Ankara!

In the CIEE program we take two “study trips” during the term. The first was to Ankara and our next one is to Çanakkale (pronounced: Cha nawk ah lee) in another week. Ankara is the capital and the second largest city in Turkey.  We took an overnight train on Thursday and arrived at 8am Friday morning just in time for an entire day of sightseeing.

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The sleeper compartments were very comfortable and reasonably priced. 37.75TL each way which is $20.63. Amtrak easily costs 4 to 5 times that. The train provides sheets and a pillow and the compartments have heaters, electric outlets, and locking doors. Four people sleep in one room.  Does this look Harry Potterish to anyone else?? One of the guys in our program got his backpack stolen while he was in the dining car. His ipod, dictionary and a few other things were stolen. He was actually most upset about losing his dictionary.

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A view from the train in the morning.

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I liked this building because it had so many signs on it. I am so used to Canby having very short buildings, that it is still quite strange when I am directed to a different floor to pay for items in stores.

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We stayed at a nice hotel in Ankara. They had triple rooms with three beds! Much better than Cappadocia where 3 beds were squished into a 2 bed room.

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A statue on the campus of METU (Middle Eastern Technical University). Some of the students showed us around the campus. Apparently it is known for being an activist center.

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Devrim means revolution. This is the futbol stadium at METU. According to the student giving us the tour, a few years ago chemistry students thought it would be fun to use chemicals to etch this into the seats. Haha I love Chemistry!

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After METU, we visited Ataturk’s Mausoleum. Ataturk is the founder of the Turkish Republic and is considered to be the ultimate Turkish hero. It is actually against the law to disrespect his memory.

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This statue represents the female Turkish population.  Not sure what they all stand for.

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And these represent the male Turkish population. All men are required to serve 15 months in the military either right after high school (if not attending college), or after college for a shorter amount of time.

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This is the walkway to the mausoleum square and museum. The stones are set far enough apart to make you trip a little. This is supposed to keep your head bowed while you approach Ataturk’s tomb.

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The lions

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The second tallest flagpole in Europe. (Turkey/Istanbul seems to have the second biggest of a lot of things)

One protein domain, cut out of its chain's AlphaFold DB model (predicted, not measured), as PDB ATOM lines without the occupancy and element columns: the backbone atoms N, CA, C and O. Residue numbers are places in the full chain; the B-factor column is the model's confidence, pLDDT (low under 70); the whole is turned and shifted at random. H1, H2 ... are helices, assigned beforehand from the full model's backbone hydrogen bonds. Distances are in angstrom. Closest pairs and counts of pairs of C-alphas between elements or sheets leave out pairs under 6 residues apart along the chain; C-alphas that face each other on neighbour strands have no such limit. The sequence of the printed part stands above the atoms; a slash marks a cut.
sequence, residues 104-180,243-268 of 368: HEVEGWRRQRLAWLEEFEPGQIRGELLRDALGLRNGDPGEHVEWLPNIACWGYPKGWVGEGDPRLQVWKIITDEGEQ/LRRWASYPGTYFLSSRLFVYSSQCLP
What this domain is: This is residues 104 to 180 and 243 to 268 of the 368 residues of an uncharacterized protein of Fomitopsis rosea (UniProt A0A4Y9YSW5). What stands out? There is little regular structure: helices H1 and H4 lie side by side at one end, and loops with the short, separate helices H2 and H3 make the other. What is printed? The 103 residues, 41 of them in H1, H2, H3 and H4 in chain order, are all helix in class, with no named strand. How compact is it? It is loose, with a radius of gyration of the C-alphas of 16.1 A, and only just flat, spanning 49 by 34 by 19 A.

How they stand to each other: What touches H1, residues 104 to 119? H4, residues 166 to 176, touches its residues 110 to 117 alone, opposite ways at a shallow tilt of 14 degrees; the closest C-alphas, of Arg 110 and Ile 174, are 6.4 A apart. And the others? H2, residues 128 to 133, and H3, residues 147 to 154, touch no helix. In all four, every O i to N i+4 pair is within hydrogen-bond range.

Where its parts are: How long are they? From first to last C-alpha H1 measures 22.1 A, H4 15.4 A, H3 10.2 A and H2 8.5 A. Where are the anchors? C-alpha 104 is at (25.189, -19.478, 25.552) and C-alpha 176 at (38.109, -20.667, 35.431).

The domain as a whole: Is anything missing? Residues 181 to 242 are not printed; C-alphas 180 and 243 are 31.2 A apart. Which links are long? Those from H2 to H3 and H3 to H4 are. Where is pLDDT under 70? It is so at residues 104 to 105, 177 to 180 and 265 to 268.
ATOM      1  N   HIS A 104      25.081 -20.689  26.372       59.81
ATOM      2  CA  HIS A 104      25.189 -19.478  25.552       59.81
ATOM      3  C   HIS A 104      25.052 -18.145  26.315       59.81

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Pretty passage way pictures.

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This is the tomb of Ataturk’s right hand man.

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They have guards similar to the Tomb of the Unknown Soldier in Washington DC. They even get wiped down every so often because they aren’t allowed to move and it’s fairly warm outside.

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Ataturk’s tomb. Dignitaries from all over the world come to visit here when they are in Turkey. The wreath on my right is from someone who visited that morning.

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It looks a whole lot like the Lincoln Memorial

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A cool Turkey map planted with flowers. Note that the purple is all the water surrounding Turkey. The crescent and star are on Turkey’s flag and a very recognizable everywhere.

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The changing of the guard. It was very formal and their marching style made me remember marching band in high school because it would hurt really bad to play an instrument with the way they were marching. They slammed each foot into the ground after lifting their entire leg up. Ouch.P1060369

Lahmacun. Kind of like pide (Turkish pizza), but cheaper and thinner. This one has ground meat, tomatoes and spices on it. Delicious!

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Hilal (one of our mentors) and Kim

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There was a side street in Ankara that had only bookshops! Heaven! I found my Turkish Harry Potter book here SmileP1060457

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A cool café we heard about. It really reminded me of the Portland atmosphere Smile

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This is the Temple of Augustus. It has a long history of being used by different religious groups. It is connected to the corner of a famous mosque in Ankara so it has a bit more protection than some of the other ruins in Turkey.

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Ancient inscriptions, linking the temple to a specific religious group. Not sure which one. whoops

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Pretty fountains Smile